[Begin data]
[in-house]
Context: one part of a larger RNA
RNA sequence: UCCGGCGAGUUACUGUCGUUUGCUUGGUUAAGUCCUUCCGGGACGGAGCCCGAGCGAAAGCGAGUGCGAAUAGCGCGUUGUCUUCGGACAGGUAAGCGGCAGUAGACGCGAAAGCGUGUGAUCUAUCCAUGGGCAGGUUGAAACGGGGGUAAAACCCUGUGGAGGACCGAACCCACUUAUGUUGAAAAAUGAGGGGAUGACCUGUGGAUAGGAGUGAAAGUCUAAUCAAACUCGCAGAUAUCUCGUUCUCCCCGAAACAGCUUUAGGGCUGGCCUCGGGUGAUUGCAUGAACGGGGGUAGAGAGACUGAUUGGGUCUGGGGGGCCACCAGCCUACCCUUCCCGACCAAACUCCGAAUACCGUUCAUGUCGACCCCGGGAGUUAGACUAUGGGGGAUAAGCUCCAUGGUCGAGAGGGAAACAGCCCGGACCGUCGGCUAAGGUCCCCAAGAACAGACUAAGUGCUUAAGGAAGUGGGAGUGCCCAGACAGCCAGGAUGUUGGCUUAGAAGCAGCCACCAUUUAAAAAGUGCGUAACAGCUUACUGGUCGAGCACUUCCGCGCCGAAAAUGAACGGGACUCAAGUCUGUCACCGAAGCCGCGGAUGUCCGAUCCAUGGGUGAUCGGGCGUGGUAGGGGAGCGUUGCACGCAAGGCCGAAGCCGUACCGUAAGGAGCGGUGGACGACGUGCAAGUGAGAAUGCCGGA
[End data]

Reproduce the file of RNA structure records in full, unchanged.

[in-house]
Context: one part of a larger RNA
RNA sequence: UCCGGCGAGUUACUGUCGUUUGCUUGGUUAAGUCCUUCCGGGACGGAGCCCGAGCGAAAGCGAGUGCGAAUAGCGCGUUGUCUUCGGACAGGUAAGCGGCAGUAGACGCGAAAGCGUGUGAUCUAUCCAUGGGCAGGUUGAAACGGGGGUAAAACCCUGUGGAGGACCGAACCCACUUAUGUUGAAAAAUGAGGGGAUGACCUGUGGAUAGGAGUGAAAGUCUAAUCAAACUCGCAGAUAUCUCGUUCUCCCCGAAACAGCUUUAGGGCUGGCCUCGGGUGAUUGCAUGAACGGGGGUAGAGAGACUGAUUGGGUCUGGGGGGCCACCAGCCUACCCUUCCCGACCAAACUCCGAAUACCGUUCAUGUCGACCCCGGGAGUUAGACUAUGGGGGAUAAGCUCCAUGGUCGAGAGGGAAACAGCCCGGACCGUCGGCUAAGGUCCCCAAGAACAGACUAAGUGCUUAAGGAAGUGGGAGUGCCCAGACAGCCAGGAUGUUGGCUUAGAAGCAGCCACCAUUUAAAAAGUGCGUAACAGCUUACUGGUCGAGCACUUCCGCGCCGAAAAUGAACGGGACUCAAGUCUGUCACCGAAGCCGCGGAUGUCCGAUCCAUGGGUGAUCGGGCGUGGUAGGGGAGCGUUGCACGCAAGGCCGAAGCCGUACCGUAAGGAGCGGUGGACGACGUGCAAGUGAGAAUGCCGGA